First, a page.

For decades, the Democratic Republic of the Congo’s eastern region has been subject to insecurity and violence stemming from a complex mix of local and regional conflicts. With violence once again inflamed in eastern DRC, the regional organization East African Community (EAC) is deploying forces to one of its seven member states for the first time since its founding in 1999 in what could be seen as a test of its ability to respond to violence in the region and stabilize the country. The regional force, which is still in the process of deploying, could comprise up to 12,000 troops from Kenya, Burundi, Uganda, and South Sudan, and will operate under a six-month renewable mandate.
Much of the insecurity has stemmed from the armed group M23, which has been resurgent over the past year and prompted Angolan President João Lourenco, the African Union-appointed mediator between the Democratic Republic of the Congo (DRC) and Rwanda, to convene a “mini summit” on November 23. The meeting resulted in an agreement that included a ceasefire set to take effect at 6pm on November 25, as well as a decision to respond with force should the M23 refuse to comply.
This is not the first time that regional actors have deployed forces to try and tamp down an M23 insurgency. In response to the M23’s initial uprising in 2013, the International Conference on the Great Lakes Region (ICGLR) proposed sending an intervention brigade, which was eventually brought under UN auspices in the form of MONUSCO’s Force Intervention Brigade (FIB). Thus, the decision to deploy the EAC force may feel like “deja-vu all over again.” While some factors are different now than in the previous decade, not all developments are promising.
First, unlike the FIB deployed in 2013, the EAC will retain authority over the regional force, with the DRC national forces (FARDC) retaining command of operations. Some have suggested that the EAC force’s robust mandate presents a greater opportunity to engage with non-state armed groups; however, the FIB is similarly mandated to undertake offensive operations, and the strength of its mandate has not been the primary cause of its ineffectiveness, which has more to do with lack of political will from member states and ineffectiveness in dealing with threats from other armed groups, including the Allied Democratic Forces (ADF).
There may be some advantages to a regional force overseen by the EAC, particularly because the regional body is also leading the political dialogue. One of the key downfalls of previous military responses in the region is that they have not been adequately linked to a political process. When the FIB was deployed in 2013, it was intended to be the “teeth” to the regional political agreement; however, the two were never fully integrated. While the mission had oversight over the FIB, it did not have a leading role in the political process, and it struggled to keep military and political interventions aligned. Conversely, EAC members have reiterated their commitment to a political process and have acknowledged that there can be no purely military solution, suggesting the two could be more mutually reinforcing.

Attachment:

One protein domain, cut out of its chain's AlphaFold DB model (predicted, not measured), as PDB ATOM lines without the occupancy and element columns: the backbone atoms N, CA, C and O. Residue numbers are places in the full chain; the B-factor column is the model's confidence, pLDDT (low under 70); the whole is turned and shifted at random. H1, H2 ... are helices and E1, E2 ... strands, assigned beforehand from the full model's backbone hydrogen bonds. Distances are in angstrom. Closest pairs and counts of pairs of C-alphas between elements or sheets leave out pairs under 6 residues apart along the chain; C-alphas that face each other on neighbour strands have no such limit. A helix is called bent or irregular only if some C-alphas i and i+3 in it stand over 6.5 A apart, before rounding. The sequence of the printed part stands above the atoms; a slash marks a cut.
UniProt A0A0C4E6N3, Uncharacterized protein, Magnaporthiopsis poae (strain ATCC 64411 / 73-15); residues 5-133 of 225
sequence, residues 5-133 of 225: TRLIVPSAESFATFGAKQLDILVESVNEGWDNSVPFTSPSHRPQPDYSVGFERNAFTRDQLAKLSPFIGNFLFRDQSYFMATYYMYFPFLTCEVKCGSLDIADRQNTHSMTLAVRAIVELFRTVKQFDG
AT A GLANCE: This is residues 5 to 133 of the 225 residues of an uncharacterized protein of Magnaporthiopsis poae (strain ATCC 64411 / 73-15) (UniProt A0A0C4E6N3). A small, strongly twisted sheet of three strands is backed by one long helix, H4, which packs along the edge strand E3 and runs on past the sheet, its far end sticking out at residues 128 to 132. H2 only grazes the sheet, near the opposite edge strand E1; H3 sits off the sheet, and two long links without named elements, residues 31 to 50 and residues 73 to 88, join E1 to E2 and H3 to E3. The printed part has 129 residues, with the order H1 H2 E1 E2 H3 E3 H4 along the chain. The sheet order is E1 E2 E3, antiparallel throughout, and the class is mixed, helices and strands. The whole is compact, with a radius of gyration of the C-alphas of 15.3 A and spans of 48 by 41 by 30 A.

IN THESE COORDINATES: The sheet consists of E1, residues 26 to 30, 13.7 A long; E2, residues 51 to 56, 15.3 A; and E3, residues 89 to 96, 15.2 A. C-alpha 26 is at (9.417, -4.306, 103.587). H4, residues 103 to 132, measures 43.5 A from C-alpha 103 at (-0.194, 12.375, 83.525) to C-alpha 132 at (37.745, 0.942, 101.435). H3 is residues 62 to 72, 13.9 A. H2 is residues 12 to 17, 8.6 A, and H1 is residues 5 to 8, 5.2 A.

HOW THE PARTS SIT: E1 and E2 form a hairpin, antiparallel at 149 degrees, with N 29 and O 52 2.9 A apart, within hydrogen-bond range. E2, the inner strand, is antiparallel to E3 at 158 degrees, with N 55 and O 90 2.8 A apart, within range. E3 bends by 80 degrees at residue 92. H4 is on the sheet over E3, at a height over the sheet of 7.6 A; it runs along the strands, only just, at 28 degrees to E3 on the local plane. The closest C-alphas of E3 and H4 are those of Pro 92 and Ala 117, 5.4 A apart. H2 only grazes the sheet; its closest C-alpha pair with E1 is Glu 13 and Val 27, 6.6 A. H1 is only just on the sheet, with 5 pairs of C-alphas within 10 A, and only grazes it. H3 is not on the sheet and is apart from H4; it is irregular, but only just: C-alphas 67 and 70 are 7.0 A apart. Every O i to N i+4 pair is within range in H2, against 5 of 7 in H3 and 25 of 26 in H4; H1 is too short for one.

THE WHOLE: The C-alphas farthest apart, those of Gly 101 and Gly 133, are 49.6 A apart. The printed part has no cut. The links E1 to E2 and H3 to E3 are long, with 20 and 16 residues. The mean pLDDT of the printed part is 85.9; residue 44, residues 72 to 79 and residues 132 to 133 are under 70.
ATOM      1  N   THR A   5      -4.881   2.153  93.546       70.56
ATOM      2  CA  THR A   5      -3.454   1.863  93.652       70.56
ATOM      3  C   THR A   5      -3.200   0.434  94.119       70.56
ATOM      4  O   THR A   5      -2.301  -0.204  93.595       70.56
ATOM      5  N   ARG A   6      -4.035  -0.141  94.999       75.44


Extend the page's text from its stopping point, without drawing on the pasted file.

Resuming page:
Nevertheless, even if the EAC attempts to link its military intervention with a political process, there is no guarantee that such efforts will be successful. The decades of violence show just how intractable the conflict is, with more than 100 non-state armed groups operating in the region, many of which are supported by regional actors. Thus far, there has been no indication that Rwanda will cease (or even acknowledge) its support of the M23, nor has the international community done much to call for accountability on this front. Further, the DRC has refused to enter into dialogue with the M23, which it considers a terrorist organization, for fear it will embolden other armed groups.
Deploying a force overseen by the EAC presents other challenges. When the ICGLR first proposed a regional force in response to the 2013 insurgency, the UN pushed to have oversight specifically because it foresaw such challenges, including the need to ensure coordination with its own forces in the country. While the EAC force concept of operations remains opaque, early indications suggest that proper communication and coordination among forces in the region will indeed pose a problem. This is a lesson that has already been learned from the 2021 deployment of Ugandan forces to the DRC to combat the ADF, which created confusion regarding the extent of MONUSCO’s mandate to support operations involving foreign forces. While the UN has indicated its intention to partner with the regional force, the practicalities for doing so remain unclear.